Formido franchisee stumbles over burden of proof in prognosis case

Franchise, franchisor, forecasting, location research, tort, duty of care

On 2 July 2018, the Amsterdam District Court (ECLI: RBAMS:2014:3831) ruled that despite the fact that a Formido franchisee achieved only 60% of the forecast turnover, the franchisor had not acted unlawfully by basing that forecast on the collaboration. A remarkable thing about the judgment is that the rejection of the claims is mainly motivated by the fact that the franchisee allegedly had insufficiently substantiated his assertions and was unable to prove them.

Once again it follows from this judgment that the mere failure of expectations raised is not sufficient for a liability claim. Among other things, it must be proven that the assumptions on which the forecasts were based were intrinsically flawed. This is settled case law.

In the present case, the franchisee was first of all unable to prove that the failure to meet the expected customer flow in relation to the competition rendered the prognosis unsatisfactory. Simply because it was insufficiently stated and/or substantiated why that expectation should not have been raised.

The same fate met the claim that insufficient account was taken of the shrinking market due to the recession. That consideration is remarkable because I would believe that such industry information is readily available. After all, it was known that the housing market was already collapsing prior to the start of the franchise relationship. It is unclear why the court considers that Formido was not aware or should not have been aware of the effects this has on the do-it-yourself market, only because the franchisee did not state enough about this. Here, the franchisee was (too?) met little, especially if it turns out that the market would shrink by 24%.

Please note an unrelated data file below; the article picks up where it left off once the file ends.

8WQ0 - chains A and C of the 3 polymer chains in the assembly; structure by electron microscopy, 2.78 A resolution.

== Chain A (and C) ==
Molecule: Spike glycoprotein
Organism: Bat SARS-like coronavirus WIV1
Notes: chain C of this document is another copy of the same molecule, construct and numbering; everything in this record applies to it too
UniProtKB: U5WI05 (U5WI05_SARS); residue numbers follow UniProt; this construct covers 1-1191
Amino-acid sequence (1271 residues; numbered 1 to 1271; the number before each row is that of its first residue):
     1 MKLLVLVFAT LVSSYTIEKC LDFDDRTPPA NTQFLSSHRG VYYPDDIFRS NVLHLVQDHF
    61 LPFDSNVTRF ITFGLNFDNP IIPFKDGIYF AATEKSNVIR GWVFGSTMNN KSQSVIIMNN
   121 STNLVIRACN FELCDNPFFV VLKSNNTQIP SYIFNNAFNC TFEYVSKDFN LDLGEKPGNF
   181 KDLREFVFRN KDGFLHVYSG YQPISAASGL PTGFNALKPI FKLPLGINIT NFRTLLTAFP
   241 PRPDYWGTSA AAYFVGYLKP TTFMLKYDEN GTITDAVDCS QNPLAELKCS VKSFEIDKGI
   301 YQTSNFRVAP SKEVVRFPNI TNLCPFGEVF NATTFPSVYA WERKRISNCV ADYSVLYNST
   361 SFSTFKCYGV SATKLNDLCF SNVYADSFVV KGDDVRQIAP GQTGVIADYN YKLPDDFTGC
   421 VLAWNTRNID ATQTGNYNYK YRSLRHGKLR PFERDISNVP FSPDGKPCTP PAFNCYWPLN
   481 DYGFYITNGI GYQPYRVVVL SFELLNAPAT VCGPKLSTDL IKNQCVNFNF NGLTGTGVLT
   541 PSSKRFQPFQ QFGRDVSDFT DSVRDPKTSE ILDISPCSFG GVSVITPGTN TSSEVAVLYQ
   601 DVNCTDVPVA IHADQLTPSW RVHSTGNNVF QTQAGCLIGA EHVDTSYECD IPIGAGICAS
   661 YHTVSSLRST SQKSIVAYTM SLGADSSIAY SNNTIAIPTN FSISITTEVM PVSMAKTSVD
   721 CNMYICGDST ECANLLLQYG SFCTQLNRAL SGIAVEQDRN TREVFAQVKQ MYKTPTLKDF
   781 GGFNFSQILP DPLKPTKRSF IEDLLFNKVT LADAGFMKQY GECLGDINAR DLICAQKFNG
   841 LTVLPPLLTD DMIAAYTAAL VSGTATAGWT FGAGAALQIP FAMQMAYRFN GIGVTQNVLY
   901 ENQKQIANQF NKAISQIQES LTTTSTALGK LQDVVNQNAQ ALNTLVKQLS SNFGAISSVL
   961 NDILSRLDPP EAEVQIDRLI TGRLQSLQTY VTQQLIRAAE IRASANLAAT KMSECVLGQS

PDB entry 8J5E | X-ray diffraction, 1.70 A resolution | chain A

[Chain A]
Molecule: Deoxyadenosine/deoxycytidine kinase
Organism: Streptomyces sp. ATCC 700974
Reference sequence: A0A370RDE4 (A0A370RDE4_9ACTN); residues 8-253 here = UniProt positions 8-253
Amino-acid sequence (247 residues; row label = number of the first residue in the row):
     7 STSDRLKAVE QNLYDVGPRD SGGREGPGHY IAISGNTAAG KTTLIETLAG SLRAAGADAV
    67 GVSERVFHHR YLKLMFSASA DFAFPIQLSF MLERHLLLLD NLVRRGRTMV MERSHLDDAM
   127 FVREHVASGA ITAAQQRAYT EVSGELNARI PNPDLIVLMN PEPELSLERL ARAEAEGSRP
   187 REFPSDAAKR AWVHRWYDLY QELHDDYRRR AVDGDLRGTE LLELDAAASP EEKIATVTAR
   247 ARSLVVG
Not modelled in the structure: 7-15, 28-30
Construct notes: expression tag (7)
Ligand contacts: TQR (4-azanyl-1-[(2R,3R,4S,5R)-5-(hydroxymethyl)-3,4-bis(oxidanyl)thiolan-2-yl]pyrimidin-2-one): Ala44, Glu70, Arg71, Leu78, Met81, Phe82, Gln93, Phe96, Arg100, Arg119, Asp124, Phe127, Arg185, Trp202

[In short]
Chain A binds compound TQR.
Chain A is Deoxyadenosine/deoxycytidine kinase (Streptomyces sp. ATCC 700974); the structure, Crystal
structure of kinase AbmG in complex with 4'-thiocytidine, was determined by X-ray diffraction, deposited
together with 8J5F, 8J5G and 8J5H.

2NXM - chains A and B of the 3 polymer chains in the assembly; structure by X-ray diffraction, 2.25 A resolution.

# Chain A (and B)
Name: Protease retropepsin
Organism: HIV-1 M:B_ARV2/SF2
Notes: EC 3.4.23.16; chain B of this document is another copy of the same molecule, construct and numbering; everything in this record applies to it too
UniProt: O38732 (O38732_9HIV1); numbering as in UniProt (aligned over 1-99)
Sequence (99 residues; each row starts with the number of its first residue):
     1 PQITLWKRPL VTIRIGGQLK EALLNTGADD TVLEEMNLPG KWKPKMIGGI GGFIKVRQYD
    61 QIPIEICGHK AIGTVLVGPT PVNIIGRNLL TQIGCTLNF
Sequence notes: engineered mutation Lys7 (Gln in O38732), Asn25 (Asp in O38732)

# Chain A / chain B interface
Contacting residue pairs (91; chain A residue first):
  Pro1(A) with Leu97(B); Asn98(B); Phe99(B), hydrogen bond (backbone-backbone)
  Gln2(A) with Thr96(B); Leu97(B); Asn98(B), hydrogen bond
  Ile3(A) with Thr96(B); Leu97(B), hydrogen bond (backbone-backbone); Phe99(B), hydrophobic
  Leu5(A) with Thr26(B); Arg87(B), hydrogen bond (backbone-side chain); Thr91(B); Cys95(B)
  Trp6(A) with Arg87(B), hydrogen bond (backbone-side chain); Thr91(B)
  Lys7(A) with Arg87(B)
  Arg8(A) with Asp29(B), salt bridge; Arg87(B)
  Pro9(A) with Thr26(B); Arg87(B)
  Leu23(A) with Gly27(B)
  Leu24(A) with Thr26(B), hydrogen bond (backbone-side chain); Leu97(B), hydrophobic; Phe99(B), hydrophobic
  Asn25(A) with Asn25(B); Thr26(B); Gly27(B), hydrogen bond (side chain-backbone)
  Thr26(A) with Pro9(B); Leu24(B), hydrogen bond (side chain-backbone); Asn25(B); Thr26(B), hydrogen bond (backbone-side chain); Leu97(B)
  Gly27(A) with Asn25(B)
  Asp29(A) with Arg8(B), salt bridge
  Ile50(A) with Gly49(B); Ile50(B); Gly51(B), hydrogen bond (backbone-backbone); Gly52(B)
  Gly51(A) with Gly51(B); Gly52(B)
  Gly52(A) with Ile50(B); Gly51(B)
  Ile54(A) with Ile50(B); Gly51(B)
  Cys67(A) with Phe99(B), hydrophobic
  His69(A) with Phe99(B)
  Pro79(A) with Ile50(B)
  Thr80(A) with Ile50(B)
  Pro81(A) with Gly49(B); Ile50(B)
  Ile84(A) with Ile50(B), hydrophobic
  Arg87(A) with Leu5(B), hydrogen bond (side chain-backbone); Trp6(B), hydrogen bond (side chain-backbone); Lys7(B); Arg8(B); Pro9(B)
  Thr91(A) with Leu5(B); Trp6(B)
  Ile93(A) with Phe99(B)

The reproach that the report was not handed over to the franchisee in time, which stated that there was “little potential for such a large construction market”, did not take root either. To this end, it is considered that the franchisee was aware of the existence of the report itself and could therefore have requested it himself (culpa in eligendo). Needless to say, it is also considered that the claim lacks a causal connection, since the franchisee had already entered into a ten-year rental obligation.

An extremely frustrating outcome for the franchisee in question, now that everyone feels that such a large deviation from the forecasts cannot be attributed to the franchisee alone. After all, within the franchise relationship he is not able to rectify this independently.

To make matters worse, no (alternative) claim in relation to the duty of care was filed in this regard, while the franchisee did not sufficiently contradict that this had also not been complied with.

The ruling teaches us once again that franchisees must adopt a critical attitude and, in principle, must not blindly rely on forecasts. This does not alter the fact that insufficient fulfillment of one’s own obligation to investigate may not be a justification for unsound prognoses.

The pre-contractual phase should preferably also be recorded in writing, as the burden of proof is heavy.

Furthermore, it is precisely in prognosis cases that a proper substantiation of all facts and assertions is absolutely necessary and that the lagging result should not be lightly referred to as (only) grounds for liability. Finally, it does not follow from the judgment why the franchisee did not also invoke error. After all, after four years, assuming that it was not clear from day one that things went structurally wrong, this would not have had a chance in advance, because of the moment at which the statute of limitations starts.

The ruling is, incidentally, a good example in the discussion on the reversal of the burden of proof in prognostic cases. This will certainly have a preventive effect in order to organize the pre-contractual phase more carefully.

It is an interesting question whether there will be an appeal in this case.


Mr J. Sterk – franchise lawyer

Ludwig & Van Dam Franchise attorneys, franchise legal advice. Do you want to respond? Mail to

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